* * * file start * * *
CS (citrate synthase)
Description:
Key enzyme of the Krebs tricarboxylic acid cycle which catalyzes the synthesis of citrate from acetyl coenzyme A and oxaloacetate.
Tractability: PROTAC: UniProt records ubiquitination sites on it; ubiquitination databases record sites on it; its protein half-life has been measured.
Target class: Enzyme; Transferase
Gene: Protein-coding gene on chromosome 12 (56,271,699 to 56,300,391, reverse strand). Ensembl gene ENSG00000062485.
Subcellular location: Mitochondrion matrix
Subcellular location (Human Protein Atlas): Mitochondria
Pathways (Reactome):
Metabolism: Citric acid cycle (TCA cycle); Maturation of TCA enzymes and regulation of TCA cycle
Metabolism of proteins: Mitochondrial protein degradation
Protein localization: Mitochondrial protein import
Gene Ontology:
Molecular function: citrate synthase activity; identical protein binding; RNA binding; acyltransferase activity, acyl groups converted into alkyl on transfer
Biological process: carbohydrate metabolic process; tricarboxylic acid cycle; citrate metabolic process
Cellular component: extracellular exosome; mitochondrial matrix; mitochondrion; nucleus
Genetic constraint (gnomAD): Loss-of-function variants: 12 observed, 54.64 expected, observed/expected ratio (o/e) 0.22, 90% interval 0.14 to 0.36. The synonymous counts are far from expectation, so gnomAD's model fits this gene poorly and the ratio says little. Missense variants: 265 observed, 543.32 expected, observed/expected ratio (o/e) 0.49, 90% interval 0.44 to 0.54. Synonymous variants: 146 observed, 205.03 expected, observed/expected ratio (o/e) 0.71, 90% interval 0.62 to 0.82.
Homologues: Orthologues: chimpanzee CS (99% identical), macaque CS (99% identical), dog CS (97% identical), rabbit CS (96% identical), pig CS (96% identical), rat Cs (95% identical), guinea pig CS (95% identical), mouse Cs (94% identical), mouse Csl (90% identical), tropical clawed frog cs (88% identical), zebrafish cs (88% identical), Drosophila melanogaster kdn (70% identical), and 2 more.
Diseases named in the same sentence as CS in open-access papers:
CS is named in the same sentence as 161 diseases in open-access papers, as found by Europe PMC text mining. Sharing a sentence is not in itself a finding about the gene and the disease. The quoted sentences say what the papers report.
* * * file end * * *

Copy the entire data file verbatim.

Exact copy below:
CS (citrate synthase)
Description:
Key enzyme of the Krebs tricarboxylic acid cycle which catalyzes the synthesis of citrate from acetyl coenzyme A and oxaloacetate.
Tractability: PROTAC: UniProt records ubiquitination sites on it; ubiquitination databases record sites on it; its protein half-life has been measured.
Target class: Enzyme; Transferase
Gene: Protein-coding gene on chromosome 12 (56,271,699 to 56,300,391, reverse strand). Ensembl gene ENSG00000062485.
Subcellular location: Mitochondrion matrix
Subcellular location (Human Protein Atlas): Mitochondria
Pathways (Reactome):
Metabolism: Citric acid cycle (TCA cycle); Maturation of TCA enzymes and regulation of TCA cycle
Metabolism of proteins: Mitochondrial protein degradation
Protein localization: Mitochondrial protein import
Gene Ontology:
Molecular function: citrate synthase activity; identical protein binding; RNA binding; acyltransferase activity, acyl groups converted into alkyl on transfer
Biological process: carbohydrate metabolic process; tricarboxylic acid cycle; citrate metabolic process
Cellular component: extracellular exosome; mitochondrial matrix; mitochondrion; nucleus
Genetic constraint (gnomAD): Loss-of-function variants: 12 observed, 54.64 expected, observed/expected ratio (o/e) 0.22, 90% interval 0.14 to 0.36. The synonymous counts are far from expectation, so gnomAD's model fits this gene poorly and the ratio says little. Missense variants: 265 observed, 543.32 expected, observed/expected ratio (o/e) 0.49, 90% interval 0.44 to 0.54. Synonymous variants: 146 observed, 205.03 expected, observed/expected ratio (o/e) 0.71, 90% interval 0.62 to 0.82.
Homologues: Orthologues: chimpanzee CS (99% identical), macaque CS (99% identical), dog CS (97% identical), rabbit CS (96% identical), pig CS (96% identical), rat Cs (95% identical), guinea pig CS (95% identical), mouse Cs (94% identical), mouse Csl (90% identical), tropical clawed frog cs (88% identical), zebrafish cs (88% identical), Drosophila melanogaster kdn (70% identical), and 2 more.
Diseases named in the same sentence as CS in open-access papers:
CS is named in the same sentence as 161 diseases in open-access papers, as found by Europe PMC text mining. Sharing a sentence is not in itself a finding about the gene and the disease. The quoted sentences say what the papers report.